Here's the question:

I can do this if <ab> and <ba> are finite. Let the order of <ba> be m. Then form the following product:Given a group G and two elements a, b in G, show that |ab| = |ba| where |x| is the order of the subgroup generated by x.

$\displaystyle (ab)^{m+1} = (ab)(ab)....(ab)$

Now, since G is associative we may insert the parenthesis thus:

(ab)(ab)(ab)....(ab)(ab) = a(ba)(ba)(ba)....(ba)b.

But |ba| = m, so

(ab)(ab)(ab)....(ab)(ab) = a(ba)(ba)(ba)....(ba)b = a(e)b = ab

But that means that

$\displaystyle (ab)^{m+1} = ab \implies (ab)^m = e$

which implies that the order of <ab> is m.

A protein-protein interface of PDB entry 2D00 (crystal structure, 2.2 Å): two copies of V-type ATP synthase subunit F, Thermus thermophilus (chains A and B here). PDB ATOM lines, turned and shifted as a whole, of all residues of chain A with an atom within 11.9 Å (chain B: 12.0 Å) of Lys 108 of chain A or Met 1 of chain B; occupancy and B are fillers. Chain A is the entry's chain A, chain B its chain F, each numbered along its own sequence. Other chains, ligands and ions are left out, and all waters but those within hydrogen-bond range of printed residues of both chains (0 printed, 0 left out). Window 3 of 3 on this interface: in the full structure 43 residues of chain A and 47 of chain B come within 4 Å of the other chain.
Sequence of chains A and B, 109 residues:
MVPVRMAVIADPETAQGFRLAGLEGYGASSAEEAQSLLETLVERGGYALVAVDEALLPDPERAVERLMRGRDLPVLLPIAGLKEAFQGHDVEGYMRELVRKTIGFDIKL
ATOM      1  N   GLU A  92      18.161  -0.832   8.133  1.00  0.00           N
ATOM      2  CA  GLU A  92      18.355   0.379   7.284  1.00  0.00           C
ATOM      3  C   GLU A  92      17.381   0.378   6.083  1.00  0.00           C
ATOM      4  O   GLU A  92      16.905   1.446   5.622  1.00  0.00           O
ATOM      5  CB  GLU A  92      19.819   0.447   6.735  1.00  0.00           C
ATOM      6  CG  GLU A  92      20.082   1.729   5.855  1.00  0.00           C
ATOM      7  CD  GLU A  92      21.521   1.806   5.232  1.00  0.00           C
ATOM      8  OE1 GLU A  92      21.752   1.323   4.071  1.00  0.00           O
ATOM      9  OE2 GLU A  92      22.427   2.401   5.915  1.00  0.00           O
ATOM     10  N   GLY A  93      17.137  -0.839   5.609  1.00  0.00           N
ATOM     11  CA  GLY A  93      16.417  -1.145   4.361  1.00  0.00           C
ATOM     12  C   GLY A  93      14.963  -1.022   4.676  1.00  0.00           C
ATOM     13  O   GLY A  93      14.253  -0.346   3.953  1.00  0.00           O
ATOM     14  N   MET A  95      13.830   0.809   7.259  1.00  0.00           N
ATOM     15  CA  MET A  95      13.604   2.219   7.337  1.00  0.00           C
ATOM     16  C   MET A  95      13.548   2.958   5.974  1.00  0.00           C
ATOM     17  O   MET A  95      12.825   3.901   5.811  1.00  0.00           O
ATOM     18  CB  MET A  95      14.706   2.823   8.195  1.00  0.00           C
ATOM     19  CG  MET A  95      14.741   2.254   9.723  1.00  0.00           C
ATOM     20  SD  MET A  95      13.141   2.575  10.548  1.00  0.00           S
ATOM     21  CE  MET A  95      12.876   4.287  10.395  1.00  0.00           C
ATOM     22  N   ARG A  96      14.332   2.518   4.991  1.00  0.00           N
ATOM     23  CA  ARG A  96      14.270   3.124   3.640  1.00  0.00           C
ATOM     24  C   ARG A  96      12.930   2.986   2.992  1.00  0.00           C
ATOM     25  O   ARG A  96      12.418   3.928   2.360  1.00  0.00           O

What's this have to do with induction? Well, I can use this method to show that |ab| = |ba| for when the orders are countably infinite. My question is what if the orders have a greater cardinality than $\displaystyle \aleph _0$. My thought was to use transfinite induction, but I have never seen it used. I am guessing that I can't...the index set for the problem is $\displaystyle \mathbb{N}$ because of the fact that I am using n as an exponent and thus n is a natural number.

Otherwise I am sure there is a more elegant way of proving this theorem which could possibly solve the problem of infinite orders. Any suggestions?

-Dan